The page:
In the 1860’s Charles Walker’s book “Electrotype Manipulation” ran into thirty editions. In 1868 Alexander Watt reported that;
‘Everyone has his set of electrotyping apparatus and his bath of copper sulphate. Even among the fair sex will be found many skilful manipulators and in such hands, how could the art fail to give beautiful results.’
Some earlier posts describe the processes of electro forming and electrotyping and the differences between them.
Examples of apples and pears that I have electroformed.
One of the things I like about etching aluminium with saline sulphate is the great depth of etch that it is possible to get. I’ve wasted an awful lot of research time trying to get the same depth of etch on aluminium with electro-etch. I’ve now found I can get the depth of etch I want by electro-etching mild steel, it takes a while but it is worth it.
The plate is about three times the thickness of the copper foil used by crafters, make registration for the second colour really difficult. I’ve had it through the press ten times and it seems to be holding out really well.
I made a silicon mold from one of my old plates, coated the inner surface with conductive paint and placed it as a cathode in an electrolytic cell using copper sulphate as an electrolyte. Copper formed on the inside of the mold making an exact copy of the original plate.
Some more prints from the current series.
The plates that these prints are made from started life as electro-etch test pieces. They are all made from electro-etched aluminium. It is a soft metal that etches deeply and in the areas of open bite provides a tooth that holds ink really well. Peter Wray, in his article on saline sulphate etching in Print Making Today, describes it as a natural aquatint. Although aluminium is soft the depth and quality of the etch achieved with electro-etch appears to hold out really well against the pressure of the press. I have plates that have been through the press thirty times with little effect on the quality of print obtained.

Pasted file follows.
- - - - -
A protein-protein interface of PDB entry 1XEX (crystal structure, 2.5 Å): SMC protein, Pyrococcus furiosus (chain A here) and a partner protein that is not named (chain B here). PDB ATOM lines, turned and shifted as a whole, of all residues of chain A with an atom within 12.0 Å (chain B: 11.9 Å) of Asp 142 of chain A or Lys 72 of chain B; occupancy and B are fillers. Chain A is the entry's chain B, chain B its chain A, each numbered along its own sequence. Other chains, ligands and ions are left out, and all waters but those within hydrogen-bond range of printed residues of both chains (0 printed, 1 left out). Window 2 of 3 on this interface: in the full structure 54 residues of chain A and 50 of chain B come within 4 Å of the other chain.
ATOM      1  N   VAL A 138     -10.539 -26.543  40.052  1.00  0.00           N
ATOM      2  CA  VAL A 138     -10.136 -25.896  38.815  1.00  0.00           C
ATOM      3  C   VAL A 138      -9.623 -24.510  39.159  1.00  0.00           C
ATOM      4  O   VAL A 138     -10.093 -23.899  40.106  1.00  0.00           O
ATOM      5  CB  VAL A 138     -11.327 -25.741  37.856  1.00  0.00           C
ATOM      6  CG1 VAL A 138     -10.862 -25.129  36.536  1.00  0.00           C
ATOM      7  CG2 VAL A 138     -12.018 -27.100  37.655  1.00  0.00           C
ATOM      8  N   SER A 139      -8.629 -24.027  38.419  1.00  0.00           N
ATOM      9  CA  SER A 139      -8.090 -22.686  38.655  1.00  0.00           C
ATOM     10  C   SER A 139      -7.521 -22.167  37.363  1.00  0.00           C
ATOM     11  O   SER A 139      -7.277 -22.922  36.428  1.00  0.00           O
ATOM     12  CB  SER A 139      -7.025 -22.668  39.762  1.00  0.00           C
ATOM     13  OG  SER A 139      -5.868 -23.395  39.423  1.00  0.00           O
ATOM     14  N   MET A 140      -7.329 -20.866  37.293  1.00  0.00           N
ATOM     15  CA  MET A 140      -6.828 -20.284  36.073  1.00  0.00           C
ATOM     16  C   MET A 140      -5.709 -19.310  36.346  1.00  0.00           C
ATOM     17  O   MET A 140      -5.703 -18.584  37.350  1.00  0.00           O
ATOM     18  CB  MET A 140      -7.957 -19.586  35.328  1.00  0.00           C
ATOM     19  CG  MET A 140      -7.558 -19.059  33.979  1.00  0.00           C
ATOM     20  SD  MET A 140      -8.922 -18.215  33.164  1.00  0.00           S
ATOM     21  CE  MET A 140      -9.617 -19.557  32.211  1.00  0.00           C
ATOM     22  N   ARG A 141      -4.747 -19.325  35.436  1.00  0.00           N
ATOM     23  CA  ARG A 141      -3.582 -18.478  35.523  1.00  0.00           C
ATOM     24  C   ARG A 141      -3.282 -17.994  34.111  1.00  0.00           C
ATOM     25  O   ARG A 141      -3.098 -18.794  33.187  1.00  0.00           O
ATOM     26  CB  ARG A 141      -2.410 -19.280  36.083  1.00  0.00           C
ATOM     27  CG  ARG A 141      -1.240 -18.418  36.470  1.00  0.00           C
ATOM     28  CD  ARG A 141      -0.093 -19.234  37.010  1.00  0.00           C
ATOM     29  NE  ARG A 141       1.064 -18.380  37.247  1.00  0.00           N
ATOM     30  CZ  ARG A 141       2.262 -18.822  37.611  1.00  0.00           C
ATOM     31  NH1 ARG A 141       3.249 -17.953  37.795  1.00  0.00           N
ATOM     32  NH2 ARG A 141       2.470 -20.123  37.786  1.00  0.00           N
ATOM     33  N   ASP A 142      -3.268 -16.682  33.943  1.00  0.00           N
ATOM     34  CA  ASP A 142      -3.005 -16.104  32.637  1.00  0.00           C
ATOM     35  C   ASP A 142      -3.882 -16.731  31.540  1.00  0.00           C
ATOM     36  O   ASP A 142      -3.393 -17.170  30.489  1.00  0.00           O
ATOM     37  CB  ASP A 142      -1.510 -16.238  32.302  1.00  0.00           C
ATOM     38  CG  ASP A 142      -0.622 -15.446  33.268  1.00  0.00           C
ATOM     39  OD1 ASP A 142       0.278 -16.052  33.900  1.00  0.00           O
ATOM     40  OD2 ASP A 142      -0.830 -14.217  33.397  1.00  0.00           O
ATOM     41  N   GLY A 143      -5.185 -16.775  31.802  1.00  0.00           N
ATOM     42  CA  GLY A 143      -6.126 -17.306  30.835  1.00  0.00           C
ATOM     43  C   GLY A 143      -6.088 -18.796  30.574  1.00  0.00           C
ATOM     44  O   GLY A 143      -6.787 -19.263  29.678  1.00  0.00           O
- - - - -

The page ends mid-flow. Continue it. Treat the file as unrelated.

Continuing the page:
Managed to take thirty five prints from these electro-etched collaged (4 pieces) aluminium plates. I only needed twenty five for the 20 x 20 print exchange but the extras were needed to mitigate against producing twenty five mono-prints from the same plate. It didn’t work but it’s near enough! Not sure that I’m allowed ten artists proofs.
20 x 20 untitled